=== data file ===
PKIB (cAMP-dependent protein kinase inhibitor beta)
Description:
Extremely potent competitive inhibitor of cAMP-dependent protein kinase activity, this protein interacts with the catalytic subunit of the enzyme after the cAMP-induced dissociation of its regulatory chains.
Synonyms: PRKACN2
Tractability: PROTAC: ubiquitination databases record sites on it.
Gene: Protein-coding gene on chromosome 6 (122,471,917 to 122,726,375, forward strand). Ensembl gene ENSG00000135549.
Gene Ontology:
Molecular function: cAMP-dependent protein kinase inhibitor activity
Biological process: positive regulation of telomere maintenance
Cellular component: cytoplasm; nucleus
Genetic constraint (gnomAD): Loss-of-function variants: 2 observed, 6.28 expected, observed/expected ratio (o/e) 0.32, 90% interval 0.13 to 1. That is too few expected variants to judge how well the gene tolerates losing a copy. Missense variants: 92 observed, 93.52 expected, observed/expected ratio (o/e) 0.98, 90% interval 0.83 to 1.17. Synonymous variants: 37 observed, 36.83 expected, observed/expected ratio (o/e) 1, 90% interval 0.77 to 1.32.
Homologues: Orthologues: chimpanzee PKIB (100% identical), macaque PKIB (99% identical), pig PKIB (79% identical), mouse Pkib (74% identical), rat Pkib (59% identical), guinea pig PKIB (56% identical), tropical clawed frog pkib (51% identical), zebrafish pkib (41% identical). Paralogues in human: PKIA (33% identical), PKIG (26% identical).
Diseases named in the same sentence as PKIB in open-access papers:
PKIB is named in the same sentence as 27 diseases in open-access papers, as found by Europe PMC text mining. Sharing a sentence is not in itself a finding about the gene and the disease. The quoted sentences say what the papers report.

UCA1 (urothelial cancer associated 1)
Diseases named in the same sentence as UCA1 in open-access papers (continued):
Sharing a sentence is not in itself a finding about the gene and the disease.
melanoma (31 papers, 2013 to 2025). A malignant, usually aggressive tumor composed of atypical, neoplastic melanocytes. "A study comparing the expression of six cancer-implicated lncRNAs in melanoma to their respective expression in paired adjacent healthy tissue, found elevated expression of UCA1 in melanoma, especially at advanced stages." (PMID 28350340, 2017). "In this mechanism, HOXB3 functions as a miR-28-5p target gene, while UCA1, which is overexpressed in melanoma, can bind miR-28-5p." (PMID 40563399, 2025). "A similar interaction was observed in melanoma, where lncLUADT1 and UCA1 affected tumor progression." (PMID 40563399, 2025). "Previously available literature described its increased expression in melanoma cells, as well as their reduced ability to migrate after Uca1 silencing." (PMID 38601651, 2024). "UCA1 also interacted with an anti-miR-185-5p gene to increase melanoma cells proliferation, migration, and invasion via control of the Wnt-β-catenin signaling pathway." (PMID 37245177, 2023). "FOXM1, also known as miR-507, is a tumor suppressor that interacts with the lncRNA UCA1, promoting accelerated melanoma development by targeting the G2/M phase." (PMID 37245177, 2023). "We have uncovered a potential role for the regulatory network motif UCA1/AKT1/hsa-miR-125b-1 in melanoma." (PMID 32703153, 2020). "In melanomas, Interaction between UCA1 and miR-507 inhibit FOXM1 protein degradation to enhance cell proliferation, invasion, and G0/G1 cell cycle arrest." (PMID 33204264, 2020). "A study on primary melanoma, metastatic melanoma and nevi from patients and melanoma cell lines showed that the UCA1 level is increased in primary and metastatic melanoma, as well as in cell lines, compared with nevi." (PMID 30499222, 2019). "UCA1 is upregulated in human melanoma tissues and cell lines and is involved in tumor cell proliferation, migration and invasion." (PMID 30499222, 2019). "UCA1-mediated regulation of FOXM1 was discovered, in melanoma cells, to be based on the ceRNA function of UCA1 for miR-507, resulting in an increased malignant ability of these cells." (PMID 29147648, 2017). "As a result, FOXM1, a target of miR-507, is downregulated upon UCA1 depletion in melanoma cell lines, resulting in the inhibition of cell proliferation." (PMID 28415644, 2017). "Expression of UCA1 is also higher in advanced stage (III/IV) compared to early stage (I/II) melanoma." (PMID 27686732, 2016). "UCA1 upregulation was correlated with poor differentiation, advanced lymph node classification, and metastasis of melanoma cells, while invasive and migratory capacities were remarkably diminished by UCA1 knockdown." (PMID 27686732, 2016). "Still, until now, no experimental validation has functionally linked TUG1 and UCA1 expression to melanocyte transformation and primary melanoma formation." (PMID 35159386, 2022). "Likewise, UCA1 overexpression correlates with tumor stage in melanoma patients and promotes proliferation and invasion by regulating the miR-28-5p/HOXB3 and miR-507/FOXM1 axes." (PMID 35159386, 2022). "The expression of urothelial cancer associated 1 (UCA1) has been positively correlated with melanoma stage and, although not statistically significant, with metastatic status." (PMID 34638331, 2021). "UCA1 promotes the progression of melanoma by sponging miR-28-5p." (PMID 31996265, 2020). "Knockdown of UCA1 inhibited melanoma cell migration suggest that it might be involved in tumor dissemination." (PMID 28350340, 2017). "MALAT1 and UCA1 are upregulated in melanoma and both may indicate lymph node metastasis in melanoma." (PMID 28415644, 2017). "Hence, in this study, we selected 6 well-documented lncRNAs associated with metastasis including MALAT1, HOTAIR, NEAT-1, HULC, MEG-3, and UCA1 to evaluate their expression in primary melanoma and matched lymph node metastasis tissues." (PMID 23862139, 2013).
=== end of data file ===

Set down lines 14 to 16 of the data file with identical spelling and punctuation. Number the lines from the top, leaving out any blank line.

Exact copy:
PKIB is named in the same sentence as 27 diseases in open-access papers, as found by Europe PMC text mining. Sharing a sentence is not in itself a finding about the gene and the disease. The quoted sentences say what the papers report.

UCA1 (urothelial cancer associated 1)
Diseases named in the same sentence as UCA1 in open-access papers (continued):